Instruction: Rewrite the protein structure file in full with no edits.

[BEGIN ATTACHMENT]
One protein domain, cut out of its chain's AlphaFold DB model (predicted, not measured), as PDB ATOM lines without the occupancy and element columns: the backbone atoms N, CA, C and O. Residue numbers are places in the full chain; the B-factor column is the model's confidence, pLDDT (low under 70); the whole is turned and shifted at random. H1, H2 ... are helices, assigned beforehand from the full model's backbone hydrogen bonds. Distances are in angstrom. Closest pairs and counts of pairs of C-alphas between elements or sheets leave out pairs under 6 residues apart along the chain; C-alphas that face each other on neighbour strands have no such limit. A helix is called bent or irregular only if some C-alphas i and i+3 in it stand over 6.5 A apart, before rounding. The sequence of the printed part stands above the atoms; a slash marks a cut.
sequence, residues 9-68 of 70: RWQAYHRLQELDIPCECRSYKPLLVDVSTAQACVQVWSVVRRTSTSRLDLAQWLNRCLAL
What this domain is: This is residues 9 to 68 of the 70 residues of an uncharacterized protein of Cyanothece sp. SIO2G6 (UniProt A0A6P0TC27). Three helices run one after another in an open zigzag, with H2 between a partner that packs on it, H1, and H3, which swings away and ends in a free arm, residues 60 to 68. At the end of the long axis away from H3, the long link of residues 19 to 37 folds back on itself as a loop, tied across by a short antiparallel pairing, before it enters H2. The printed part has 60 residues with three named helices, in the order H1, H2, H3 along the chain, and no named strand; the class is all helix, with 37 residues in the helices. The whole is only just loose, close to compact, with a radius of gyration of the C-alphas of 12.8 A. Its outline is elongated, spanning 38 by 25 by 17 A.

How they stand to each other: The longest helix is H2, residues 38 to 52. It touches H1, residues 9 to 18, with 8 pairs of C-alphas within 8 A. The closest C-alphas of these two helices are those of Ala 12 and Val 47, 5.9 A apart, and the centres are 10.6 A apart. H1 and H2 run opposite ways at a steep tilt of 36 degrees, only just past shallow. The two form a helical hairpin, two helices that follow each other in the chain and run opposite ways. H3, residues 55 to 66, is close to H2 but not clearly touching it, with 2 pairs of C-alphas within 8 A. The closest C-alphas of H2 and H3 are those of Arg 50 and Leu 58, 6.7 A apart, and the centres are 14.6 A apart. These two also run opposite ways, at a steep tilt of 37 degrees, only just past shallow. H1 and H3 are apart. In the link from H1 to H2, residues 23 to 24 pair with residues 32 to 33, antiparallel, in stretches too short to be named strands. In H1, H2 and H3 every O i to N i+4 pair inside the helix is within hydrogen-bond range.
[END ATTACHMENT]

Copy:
One protein domain, cut out of its chain's AlphaFold DB model (predicted, not measured), as PDB ATOM lines without the occupancy and element columns: the backbone atoms N, CA, C and O. Residue numbers are places in the full chain; the B-factor column is the model's confidence, pLDDT (low under 70); the whole is turned and shifted at random. H1, H2 ... are helices, assigned beforehand from the full model's backbone hydrogen bonds. Distances are in angstrom. Closest pairs and counts of pairs of C-alphas between elements or sheets leave out pairs under 6 residues apart along the chain; C-alphas that face each other on neighbour strands have no such limit. A helix is called bent or irregular only if some C-alphas i and i+3 in it stand over 6.5 A apart, before rounding. The sequence of the printed part stands above the atoms; a slash marks a cut.
sequence, residues 9-68 of 70: RWQAYHRLQELDIPCECRSYKPLLVDVSTAQACVQVWSVVRRTSTSRLDLAQWLNRCLAL
What this domain is: This is residues 9 to 68 of the 70 residues of an uncharacterized protein of Cyanothece sp. SIO2G6 (UniProt A0A6P0TC27). Three helices run one after another in an open zigzag, with H2 between a partner that packs on it, H1, and H3, which swings away and ends in a free arm, residues 60 to 68. At the end of the long axis away from H3, the long link of residues 19 to 37 folds back on itself as a loop, tied across by a short antiparallel pairing, before it enters H2. The printed part has 60 residues with three named helices, in the order H1, H2, H3 along the chain, and no named strand; the class is all helix, with 37 residues in the helices. The whole is only just loose, close to compact, with a radius of gyration of the C-alphas of 12.8 A. Its outline is elongated, spanning 38 by 25 by 17 A.

How they stand to each other: The longest helix is H2, residues 38 to 52. It touches H1, residues 9 to 18, with 8 pairs of C-alphas within 8 A. The closest C-alphas of these two helices are those of Ala 12 and Val 47, 5.9 A apart, and the centres are 10.6 A apart. H1 and H2 run opposite ways at a steep tilt of 36 degrees, only just past shallow. The two form a helical hairpin, two helices that follow each other in the chain and run opposite ways. H3, residues 55 to 66, is close to H2 but not clearly touching it, with 2 pairs of C-alphas within 8 A. The closest C-alphas of H2 and H3 are those of Arg 50 and Leu 58, 6.7 A apart, and the centres are 14.6 A apart. These two also run opposite ways, at a steep tilt of 37 degrees, only just past shallow. H1 and H3 are apart. In the link from H1 to H2, residues 23 to 24 pair with residues 32 to 33, antiparallel, in stretches too short to be named strands. In H1, H2 and H3 every O i to N i+4 pair inside the helix is within hydrogen-bond range.